Unlocking Peak Performance: Why not training in season is stunting your growth

Unlocking Peak Performance: Why not training in season is stunting your growth

No one ever argues whether or not an athlete needs to train during their offseason. However, once a competition season begins, training is often one of the first things neglected or omitted. A common misconception prevails that there isn't enough time to train during the season as one cannot follow the same routine as in the offseason. Contrary to this belief, every high-level athlete and program makes it a priority to train in-season, making adjustments in terms of intent, volume, and intensity of workouts.

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Adjusting Priorities for Varied Schedules

Your game and practice schedule may vary week to week, and your training schedule should, or will, change accordingly. The main priorities during the season include recovering from stress, reducing drop-offs of strength and power, and maintaining joint/tendon/ligament health. In this article, we aim to debunk the common misconception that in-season training is a luxury reserved for the offseason. Instead, we delve into why every high-level athlete and program prioritizes training even when the stakes are high.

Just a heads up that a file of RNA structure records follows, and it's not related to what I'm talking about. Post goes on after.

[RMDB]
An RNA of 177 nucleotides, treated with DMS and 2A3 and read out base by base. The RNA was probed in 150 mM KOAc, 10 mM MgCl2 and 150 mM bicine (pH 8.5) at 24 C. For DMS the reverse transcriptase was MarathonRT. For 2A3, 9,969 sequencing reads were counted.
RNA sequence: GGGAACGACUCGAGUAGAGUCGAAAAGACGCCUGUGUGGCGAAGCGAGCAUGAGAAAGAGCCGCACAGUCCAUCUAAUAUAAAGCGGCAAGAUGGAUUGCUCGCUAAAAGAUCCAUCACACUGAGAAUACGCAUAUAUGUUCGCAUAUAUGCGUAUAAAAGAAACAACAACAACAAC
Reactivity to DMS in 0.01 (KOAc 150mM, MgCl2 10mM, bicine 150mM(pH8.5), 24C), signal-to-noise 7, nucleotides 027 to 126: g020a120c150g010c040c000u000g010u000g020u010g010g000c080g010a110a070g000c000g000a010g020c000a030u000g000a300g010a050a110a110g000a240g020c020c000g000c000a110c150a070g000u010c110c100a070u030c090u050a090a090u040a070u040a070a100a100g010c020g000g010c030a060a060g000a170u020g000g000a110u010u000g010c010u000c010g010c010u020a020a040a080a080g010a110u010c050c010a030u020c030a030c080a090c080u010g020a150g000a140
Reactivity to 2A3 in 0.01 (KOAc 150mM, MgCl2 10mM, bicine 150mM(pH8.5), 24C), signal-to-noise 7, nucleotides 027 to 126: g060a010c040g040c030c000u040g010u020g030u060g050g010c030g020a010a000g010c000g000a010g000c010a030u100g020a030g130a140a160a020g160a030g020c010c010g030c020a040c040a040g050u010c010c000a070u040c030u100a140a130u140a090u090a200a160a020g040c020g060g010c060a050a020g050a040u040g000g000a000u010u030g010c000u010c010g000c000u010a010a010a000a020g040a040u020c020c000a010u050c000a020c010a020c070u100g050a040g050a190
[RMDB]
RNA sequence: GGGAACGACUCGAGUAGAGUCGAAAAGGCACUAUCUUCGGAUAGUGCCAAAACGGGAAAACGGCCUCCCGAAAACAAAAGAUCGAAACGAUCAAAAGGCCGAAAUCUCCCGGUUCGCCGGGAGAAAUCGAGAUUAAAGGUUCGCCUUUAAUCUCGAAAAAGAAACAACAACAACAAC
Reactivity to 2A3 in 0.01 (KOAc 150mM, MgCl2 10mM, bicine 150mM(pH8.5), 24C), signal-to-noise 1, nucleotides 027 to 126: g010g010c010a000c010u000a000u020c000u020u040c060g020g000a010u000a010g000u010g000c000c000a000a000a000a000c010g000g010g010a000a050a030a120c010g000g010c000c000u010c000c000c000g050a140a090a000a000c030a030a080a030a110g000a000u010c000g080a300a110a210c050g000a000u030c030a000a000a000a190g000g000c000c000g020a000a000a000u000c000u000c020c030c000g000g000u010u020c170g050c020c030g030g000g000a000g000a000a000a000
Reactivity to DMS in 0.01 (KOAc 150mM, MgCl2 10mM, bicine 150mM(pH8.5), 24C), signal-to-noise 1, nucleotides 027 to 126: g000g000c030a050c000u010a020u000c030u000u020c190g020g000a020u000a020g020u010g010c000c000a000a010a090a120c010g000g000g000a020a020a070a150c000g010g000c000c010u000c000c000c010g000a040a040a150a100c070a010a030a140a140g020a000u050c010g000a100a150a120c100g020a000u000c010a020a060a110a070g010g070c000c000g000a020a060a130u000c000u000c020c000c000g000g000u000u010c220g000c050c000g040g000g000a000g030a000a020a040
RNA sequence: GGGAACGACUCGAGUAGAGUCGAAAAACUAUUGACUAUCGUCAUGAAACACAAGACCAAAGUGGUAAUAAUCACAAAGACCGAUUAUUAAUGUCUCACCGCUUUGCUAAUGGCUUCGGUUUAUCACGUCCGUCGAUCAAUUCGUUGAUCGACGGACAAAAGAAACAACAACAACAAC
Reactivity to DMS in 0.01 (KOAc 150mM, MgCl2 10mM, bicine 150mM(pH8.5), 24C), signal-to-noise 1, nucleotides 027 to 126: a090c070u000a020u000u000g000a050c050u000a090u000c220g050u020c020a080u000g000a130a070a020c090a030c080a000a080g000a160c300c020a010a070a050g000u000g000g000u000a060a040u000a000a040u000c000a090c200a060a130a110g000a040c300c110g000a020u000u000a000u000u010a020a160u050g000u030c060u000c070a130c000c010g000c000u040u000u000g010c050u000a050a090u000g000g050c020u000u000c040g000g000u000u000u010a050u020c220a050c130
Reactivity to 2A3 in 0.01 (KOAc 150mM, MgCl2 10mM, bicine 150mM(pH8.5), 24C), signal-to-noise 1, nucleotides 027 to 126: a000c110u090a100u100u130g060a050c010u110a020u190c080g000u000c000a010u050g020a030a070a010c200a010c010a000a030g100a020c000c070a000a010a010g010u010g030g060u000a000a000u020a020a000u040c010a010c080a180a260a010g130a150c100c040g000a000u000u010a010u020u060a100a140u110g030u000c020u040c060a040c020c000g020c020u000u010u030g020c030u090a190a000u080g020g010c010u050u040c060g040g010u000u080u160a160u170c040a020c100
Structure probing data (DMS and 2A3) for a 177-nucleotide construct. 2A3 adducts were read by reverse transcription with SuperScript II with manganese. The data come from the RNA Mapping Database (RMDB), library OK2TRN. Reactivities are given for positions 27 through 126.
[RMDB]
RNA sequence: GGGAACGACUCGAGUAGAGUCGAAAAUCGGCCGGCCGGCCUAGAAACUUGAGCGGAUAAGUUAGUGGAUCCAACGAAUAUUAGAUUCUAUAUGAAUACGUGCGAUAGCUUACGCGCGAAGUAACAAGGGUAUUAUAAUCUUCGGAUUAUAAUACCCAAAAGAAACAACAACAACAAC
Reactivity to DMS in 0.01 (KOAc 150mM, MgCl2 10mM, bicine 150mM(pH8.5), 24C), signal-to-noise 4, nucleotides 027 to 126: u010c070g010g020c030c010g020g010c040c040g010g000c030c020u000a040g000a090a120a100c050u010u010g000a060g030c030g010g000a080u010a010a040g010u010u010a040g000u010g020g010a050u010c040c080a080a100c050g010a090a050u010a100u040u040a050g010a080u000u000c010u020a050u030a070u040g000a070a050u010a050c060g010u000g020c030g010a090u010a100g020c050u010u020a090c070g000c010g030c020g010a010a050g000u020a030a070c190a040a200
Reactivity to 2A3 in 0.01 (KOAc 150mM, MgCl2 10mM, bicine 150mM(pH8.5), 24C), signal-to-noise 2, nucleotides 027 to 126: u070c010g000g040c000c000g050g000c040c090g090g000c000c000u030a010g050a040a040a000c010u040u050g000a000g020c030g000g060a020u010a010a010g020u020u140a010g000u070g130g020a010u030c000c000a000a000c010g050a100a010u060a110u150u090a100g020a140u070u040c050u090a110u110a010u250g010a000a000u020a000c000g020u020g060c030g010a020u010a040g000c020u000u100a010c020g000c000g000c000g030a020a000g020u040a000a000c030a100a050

Overcoming Time Constraints

One prevailing misconception that plagues the athletic community is the belief that time constraints during the competition season make consistent training impossible. The reality, however, is quite the opposite. While dedicating 90 minutes to training might not be feasible, athletes need to adopt the approach that doing something is always better than doing nothing. A 20-30 minute highly focused training session is ample time to create some level of adaptation. The goal is consistency, aiming for 3-4 workouts per week.

Strategic Adjustments for In-Season Success

In-season training isn't about replicating the intensity and volume of offseason workouts; it's about making strategic adjustments. High-level athletes and programs recognize the need to modify the intent, volume, and intensity of their workouts to align with the demands of the competition season. This involves a fluctuation of high and lower intensity training days to match the daily activity in the sport. Game days generally call for high intent and are matched with high-intensity workouts, while certain practices or off days are lower intensity and should be matched accordingly. If your schedule varies week to week, then your workouts need to be flexible to make the necessary adjustments.

Comprehensive Approach to Student-Athlete Well-being

Training during the season is essential for student-athletes, focusing on specific priorities vital for their overall performance. It goes beyond physical conditioning, understanding the various stresses that come with being a student-athlete, including sports, academics, and personal commitments. With a demanding schedule, a customized approach is necessary to prevent a decline in strength and power while also caring for joints and overall health. In this context, in-season training becomes a comprehensive effort, addressing not only physical conditioning but also the broader well-being of the athlete.